Date of Award


Degree Type


Degree Name

Doctor of Philosophy


Modern Foreign Languages

Major Professor

Stefanie Ohnesorg

Committee Members

David Lee, Maria Stehle, Misty Anderson


This dissertation examines Goethe’s portrayal of femininity in Die Wahlver-wandtschaften and how his depiction of all three central female characters relates to feminine ideals that were promoted through the theoretical gender debate of the late 1700s in Germany and Western Europe. I analyze Charlotte’s, Luciane’s, and Ottilie’s actions and interactions in various triadic character constellations in order to offer new insights into Goethe’s portrayal of femininity. In so doing, I argue that Goethe’s depiction of Charlotte holds the key to understanding how far Die Wahlverwandtschaften functions as (critical) commentary on the late Enlightenment gender discourse.

I maintain that the actions and interactions of these three women show them as at times ‘unfit’ and/or unwilling to meet feminine ideals promoted in the late Enlightenment. I apply central concepts of Julia Kristeva’s psychoanalytic theory from the 1970s and 1980s as analytical tools to examine how far Goethe’s Wahlverwandt-schaften can be viewed as a critique of the norms and expectations commonly expressed in the late Enlightenment.

I primarily focus on Kristeva’s concepts of subjectivity formation, semiotic and symbolic modalities, abjection, and her theorizing of motherhood. Kristeva’s emphasis on the pivotal role of the maternal function in the child’s identity formation and her representation of femininity as alterity allow me to explore the significance of Charlotte’s prevalence among the characters and to approach Goethe’s ambiguous and complex portrayal of unsteady, constantly shifting, and interrelated models of femininity in Charlotte, Luciane, and Ottilie as a narrative experiment in which he tests the viability of such models within the surrounding social discourse.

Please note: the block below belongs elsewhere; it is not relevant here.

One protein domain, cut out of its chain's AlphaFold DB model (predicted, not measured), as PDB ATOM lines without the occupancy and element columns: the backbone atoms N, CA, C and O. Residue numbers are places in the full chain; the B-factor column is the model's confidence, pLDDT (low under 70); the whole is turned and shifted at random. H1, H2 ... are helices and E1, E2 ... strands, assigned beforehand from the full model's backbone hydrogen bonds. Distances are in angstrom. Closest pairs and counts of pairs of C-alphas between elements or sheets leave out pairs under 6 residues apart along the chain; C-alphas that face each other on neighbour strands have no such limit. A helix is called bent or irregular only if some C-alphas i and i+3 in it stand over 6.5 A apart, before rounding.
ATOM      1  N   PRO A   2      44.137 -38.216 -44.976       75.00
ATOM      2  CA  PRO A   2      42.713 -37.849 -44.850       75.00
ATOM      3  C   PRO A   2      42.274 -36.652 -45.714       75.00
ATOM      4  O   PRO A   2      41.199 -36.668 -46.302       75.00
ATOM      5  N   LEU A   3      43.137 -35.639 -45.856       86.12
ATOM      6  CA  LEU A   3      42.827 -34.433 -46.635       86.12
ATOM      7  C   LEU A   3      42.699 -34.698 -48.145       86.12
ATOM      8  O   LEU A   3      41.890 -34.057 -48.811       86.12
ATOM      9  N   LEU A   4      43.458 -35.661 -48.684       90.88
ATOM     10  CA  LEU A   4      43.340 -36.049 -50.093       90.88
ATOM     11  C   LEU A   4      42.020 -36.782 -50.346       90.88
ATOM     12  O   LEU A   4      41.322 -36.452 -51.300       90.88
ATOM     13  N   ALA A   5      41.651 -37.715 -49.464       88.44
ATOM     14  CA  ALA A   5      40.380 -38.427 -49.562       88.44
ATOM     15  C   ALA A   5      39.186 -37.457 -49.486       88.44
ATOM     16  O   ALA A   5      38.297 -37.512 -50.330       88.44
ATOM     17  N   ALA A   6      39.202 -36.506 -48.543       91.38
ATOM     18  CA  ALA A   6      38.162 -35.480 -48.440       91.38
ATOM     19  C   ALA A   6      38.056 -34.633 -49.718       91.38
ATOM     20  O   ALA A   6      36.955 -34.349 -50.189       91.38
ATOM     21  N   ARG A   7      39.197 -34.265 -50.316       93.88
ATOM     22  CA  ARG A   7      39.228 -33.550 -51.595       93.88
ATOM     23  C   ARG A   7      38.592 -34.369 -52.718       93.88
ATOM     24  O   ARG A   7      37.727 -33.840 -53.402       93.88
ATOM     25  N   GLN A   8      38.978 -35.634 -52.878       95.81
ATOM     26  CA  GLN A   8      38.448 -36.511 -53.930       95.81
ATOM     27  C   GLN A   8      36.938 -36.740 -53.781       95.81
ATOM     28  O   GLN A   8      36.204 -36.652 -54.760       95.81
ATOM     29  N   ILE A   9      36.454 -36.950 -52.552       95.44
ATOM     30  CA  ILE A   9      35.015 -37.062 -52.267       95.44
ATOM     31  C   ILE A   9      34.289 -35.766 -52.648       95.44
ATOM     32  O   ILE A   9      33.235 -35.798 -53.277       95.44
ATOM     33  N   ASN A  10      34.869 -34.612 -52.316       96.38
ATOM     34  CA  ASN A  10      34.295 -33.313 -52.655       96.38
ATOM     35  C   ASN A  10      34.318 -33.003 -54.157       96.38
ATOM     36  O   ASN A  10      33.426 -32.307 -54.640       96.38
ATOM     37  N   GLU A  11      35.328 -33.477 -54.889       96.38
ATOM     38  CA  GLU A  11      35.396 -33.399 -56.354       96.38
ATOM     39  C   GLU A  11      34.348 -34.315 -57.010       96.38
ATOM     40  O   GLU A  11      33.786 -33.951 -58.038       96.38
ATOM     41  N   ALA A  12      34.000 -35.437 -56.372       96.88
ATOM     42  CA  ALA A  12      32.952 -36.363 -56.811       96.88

In the main body of this dissertation, I begin by concentrating on Charlotte’s partnerships with men, and then I focus on her maternal role in relation to Luciane, Ottilie, and Otto. By making Charlotte the ‘epicenter’ of this investigation, I explore how far Goethe shapes her, Luciane, and Ottilie as characters who transgress late Enlightenment gender boundaries and thus deviate from what were considered ‘feminine ideals’ in order to underscore the arbitrary and contradictory nature of the prevalent social order.

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